Judy Rodgers

Chef Judy Rodgers

F&W Star Chef
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Culinary laureate Judy Rodgers has been seeing to the brick hearth at Zuni Café, her San Francisco gem, since 1987—a 26-year stretch that’s seen the chef through five James Beard Awards and the publishing of her seminal Zuni Café Cookbook.
“Through great fortune and coincidence,” Rodgers spent her senior year of high school abroad, living with the dynastic Troisgras clan at Les Frères Troisgros in Roanne, France. The experience left its mark. “I went to school every day, and spent every other waking minute absorbing the food and the culture of that region and that family,” she remembers. After returning to the States to attend Stanford University, Rodgers connected with Alice Waters at Chez Panisse, where she spent two years as a lunch chef. She brought Waters’s legendary reverence for local, seasonal produce with her when she tackled American food at the Union Hotel in Benicia, California, in the early ’80s. Later in the decade Rodgers joined Zuni Café, starting its transformation into an American culinary landmark.
Rodgers took a moment with Food & Wine to tell us about indelible meals, quiet wines and her standard-bearing roast chicken.
What dish are you most famous for? The Zuni roast chicken with bread salad. When I got to Zuni, everybody was building brick ovens. They were commonly being used for pizza but I did not want to become a pizzeria. I thought I would use it for vegetables and fish, and then I had this idea about trying to roast a whole chicken to order. It has become one of those things you do when you come to San Francisco: You go up Coit Tower, you cross the Golden Gate Bridge, you take a cable car and you eat roast chicken at Zuni Café.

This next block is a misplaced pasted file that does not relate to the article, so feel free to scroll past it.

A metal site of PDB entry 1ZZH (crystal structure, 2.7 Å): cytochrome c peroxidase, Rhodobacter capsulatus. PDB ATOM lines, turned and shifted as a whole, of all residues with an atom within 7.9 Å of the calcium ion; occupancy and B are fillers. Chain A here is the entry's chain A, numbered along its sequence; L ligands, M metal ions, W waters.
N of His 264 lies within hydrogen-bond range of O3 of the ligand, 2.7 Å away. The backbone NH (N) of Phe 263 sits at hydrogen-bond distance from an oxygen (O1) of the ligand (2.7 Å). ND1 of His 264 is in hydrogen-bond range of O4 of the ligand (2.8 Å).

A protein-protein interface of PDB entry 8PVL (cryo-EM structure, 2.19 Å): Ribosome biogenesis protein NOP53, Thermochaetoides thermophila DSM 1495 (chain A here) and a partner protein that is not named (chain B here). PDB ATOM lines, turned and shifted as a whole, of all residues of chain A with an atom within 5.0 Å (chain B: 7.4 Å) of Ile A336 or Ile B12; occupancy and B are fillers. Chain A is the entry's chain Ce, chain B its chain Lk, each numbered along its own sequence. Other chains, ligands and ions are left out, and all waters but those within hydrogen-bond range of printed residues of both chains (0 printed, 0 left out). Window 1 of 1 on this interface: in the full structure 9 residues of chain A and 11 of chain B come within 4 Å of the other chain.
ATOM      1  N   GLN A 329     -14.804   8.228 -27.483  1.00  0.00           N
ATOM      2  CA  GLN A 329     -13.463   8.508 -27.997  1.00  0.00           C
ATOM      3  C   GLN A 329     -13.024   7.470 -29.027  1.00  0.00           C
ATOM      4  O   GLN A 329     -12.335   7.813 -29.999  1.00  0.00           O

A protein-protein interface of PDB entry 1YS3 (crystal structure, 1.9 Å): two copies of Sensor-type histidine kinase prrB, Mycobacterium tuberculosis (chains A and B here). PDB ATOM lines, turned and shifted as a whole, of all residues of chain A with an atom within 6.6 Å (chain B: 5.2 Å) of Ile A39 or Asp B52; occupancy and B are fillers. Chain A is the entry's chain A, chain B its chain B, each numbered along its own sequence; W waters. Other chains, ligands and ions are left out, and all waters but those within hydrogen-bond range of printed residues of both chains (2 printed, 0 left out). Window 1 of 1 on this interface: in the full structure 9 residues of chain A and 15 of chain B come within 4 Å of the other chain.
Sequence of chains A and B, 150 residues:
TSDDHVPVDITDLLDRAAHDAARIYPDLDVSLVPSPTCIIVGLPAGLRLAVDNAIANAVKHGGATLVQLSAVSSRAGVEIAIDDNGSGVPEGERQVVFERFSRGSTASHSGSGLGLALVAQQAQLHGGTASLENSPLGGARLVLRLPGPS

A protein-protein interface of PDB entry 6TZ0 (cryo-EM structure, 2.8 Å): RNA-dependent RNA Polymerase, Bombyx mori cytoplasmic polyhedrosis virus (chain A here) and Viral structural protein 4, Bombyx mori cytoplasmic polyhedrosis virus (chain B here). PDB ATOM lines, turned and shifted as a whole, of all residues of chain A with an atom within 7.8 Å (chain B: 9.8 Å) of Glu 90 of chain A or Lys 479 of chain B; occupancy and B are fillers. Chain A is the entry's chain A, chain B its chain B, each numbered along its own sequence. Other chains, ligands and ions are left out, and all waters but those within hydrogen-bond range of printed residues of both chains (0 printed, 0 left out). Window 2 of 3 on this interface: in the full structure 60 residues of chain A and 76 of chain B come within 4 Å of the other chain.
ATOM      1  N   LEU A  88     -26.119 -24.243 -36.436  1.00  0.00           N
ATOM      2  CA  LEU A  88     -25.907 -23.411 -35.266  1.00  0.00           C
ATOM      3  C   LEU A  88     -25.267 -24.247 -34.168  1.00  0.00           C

Who is your food mentor? My first one was Jean Troisgros. Les Frères Troisgros was the first place I was involved in food. Every day I learned something new: Jean taught me to taste and smell things every time I cook. You have to adjust how you cook and season your dishes based on the ingredients you are using on any given day. He taught me to use a pan that is the right size for a specific preparation: If you use a pan that is too big you are going to end up scorching things, and if the pan is too small you are going to end up steaming things. It doesn’t matter how good the ingredients are, if you screw up the execution.
What is the best dish for a neophyte cook to try? Cook something that you know. If you like strawberries and you know that you can get good strawberries, do a dish using good strawberries. Do not cook fish if you cannot get good fish, if you do not know how to choose good fish.
What’s the most important trait you need to be a great cook? There is no most important trait, but paying really close attention helps. Food is not destined to be good or destined to be bad—it is what you do to it or what you do not do to it that affects the results. If something browned really well, you have to ask, “What did I do? Did I set the flame low? How hot was the pan when I added the food? What sound did it make when I added the food to the pan? What did it smell like when it tasted really good? What did it smell like when it tasted really bad?” It’s important to pay attention to all the data that your ingredients, your techniques and your tools are providing you with. If you do not know what you did, you cannot repeat it.